(This was originally posted in India Today by Shiv Aroor)
As India’s Covid-19 crisis gets worse, it has come to light that China has quietly hardened its positions in eastern Ladakh. Top sources tell India Today TV that far from winding down winter deployments, the Chinese Army has reinforced its presence in eastern Ladakh depth areas with permanent accommodations and depots — an aggressive stance amidst continuing talks.
While the pullback by Indian and Chinese troops from the Pangong Tso sectors in February had created an atmosphere of hope for a slow but steady disengagement, the new permanent Chinese accommodations built between Kangxiwar, just north of Aksai Chin, and Rudok in Tibet’s Ladakh frontier has caused alarm.
Ground intelligence and imagery with the Indian security establishment has led to an assessment that has echoed through the standoff periodically: that the PLA is here for the long haul.
India Today TV brings out these fresh facts on a day when Chinese President Xi Jinping sent a message of sympathy to Indian PM Narendra Modi over the Covid-19 deaths in the country, saying, “The Chinese side stands ready to strengthen cooperation with the Indian side in fighting the pandemic and provide support and help in this regard. I believe that under the leadership of the Indian Government, the Indian people will surely prevail over the pandemic.” Contrasting the diplomatic outreach from the Chinese government aside, the Chinese Army has quietly reinforced positions located to support the friction areas if necessary.
India Today TV learns that imagery shows that China’s winter deployment positions have been reinforced with permanent structures, accommodations and military buildings in a long arc through the Aksai Chin bulge, comprising depth areas from the friction points of the India-China standoff. These include Xaidulla in the southwestern part of Xinjiang Autonomous Region, a strengthened Chinese radar site at Piue which is just across from Ladakh’s Chip Chap valley, and the military outpost at Kyrmmgo Traggar across the LAC from Hot Springs and Gogra Post.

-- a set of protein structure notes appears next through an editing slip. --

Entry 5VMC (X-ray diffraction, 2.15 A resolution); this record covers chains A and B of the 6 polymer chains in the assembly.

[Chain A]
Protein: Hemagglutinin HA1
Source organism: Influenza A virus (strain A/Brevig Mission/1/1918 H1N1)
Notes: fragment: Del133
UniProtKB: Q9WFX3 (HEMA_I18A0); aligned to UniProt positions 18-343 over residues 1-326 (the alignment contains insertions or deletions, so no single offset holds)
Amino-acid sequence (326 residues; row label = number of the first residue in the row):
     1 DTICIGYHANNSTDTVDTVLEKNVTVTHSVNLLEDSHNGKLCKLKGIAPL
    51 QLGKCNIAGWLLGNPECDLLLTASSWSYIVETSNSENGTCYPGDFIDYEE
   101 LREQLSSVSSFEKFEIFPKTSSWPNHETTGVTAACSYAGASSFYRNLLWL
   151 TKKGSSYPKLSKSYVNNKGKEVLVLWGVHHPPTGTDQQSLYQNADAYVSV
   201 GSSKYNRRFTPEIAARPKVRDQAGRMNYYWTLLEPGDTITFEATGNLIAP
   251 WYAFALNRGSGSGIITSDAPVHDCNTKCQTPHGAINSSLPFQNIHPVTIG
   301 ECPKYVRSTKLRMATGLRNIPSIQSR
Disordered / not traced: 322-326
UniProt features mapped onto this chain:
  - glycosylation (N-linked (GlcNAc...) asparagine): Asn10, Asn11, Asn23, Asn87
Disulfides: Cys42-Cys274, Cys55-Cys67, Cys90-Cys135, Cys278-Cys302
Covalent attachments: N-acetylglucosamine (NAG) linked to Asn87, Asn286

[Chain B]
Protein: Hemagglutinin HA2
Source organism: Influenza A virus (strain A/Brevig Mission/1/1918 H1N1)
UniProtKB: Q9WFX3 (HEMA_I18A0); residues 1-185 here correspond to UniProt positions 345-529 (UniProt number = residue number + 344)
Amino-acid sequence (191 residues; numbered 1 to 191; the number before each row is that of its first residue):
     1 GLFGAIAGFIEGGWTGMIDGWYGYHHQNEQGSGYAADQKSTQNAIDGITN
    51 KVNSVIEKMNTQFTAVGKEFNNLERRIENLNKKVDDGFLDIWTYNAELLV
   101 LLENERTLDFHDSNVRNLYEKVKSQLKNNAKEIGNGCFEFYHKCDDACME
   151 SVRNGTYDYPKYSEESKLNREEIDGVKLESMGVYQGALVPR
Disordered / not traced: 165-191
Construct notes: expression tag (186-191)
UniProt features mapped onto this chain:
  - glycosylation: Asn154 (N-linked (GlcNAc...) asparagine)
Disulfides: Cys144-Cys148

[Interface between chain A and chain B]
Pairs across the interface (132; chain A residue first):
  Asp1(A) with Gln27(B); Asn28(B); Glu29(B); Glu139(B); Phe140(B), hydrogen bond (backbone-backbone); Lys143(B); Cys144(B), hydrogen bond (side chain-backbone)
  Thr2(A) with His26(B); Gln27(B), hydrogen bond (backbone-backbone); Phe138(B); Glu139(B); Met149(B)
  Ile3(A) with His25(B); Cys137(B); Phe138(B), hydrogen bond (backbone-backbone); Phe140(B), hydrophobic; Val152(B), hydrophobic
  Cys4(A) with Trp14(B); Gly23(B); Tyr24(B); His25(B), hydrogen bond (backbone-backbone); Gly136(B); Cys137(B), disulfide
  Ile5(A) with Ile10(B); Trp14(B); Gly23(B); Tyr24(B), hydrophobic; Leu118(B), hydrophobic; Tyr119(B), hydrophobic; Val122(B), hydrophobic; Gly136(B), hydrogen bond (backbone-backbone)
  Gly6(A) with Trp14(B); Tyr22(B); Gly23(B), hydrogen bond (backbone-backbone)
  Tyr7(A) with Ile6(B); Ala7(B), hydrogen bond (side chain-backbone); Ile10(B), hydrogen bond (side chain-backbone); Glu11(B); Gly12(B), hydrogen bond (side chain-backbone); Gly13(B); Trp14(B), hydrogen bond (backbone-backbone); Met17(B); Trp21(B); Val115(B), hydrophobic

The 10,000 permanent Chinese troops positioned at Kangxiwar and Rudok have been reinforced with 10,000 additional temporary troops according to one intelligence estimate.
“They have disengaged, but not reduced troop strength — a clear sign that they intend to be here for the long haul,” a military source told India Today TV. A map of the spring 2021 reinforcement has also strengthened the view that China is in no mood to dial down its aggressive posture across from the Depsang and Daulat Beg Oldie areas of northern Ladakh. India Today TV has reported on how China has slowly built up in these sectors as well.
Interestingly, the depth areas of Spanggur Tso, south of the Pangong lake have also been reinforced with permanent accommodations. This is adjacent to the sector where India had obtained a tactical advantage in the Kailash Range last August, forcing China into a stalemate. While some of these needed to be abandoned as part of the February pullback, the Indian Army is understood to still hold similarly advantageous positions in other sectors at this time.
The celebrated February disengagement is also revealing the reality of Chinese intent. While Chinese troops and positions have moved beyond Finger 8 in the north Pangong sector, a bulk of the forces remains in the rear areas with elements of the 4th, 6th and 11th Motorised Divisions still present in those areas. It must be said that there has been no reinforcement or strengthening of Chinese positions on the frontlines in any of the sectors, though that isn’t surprising given that such a move would be seen as immediately belligerent.
China’s quiet but aggressive reinforcement in depth areas, fully within view of the Indian military and intelligence agencies, comes just weeks after China showed surprising inflexibility during the last round of talks on April 9, at which time it virtually outright refused to discuss any pullback from the Gogra Post and Hot Springs friction points of the standoff area.
May 5 will mark one year since the military standoff began between the nuclear neighbours in eastern Ladakh, starting with a conflagration on the banks of the Pangong lake, and quickly spreading to other areas, most notably the Galwan Valley, Gogra Post and Hot Springs.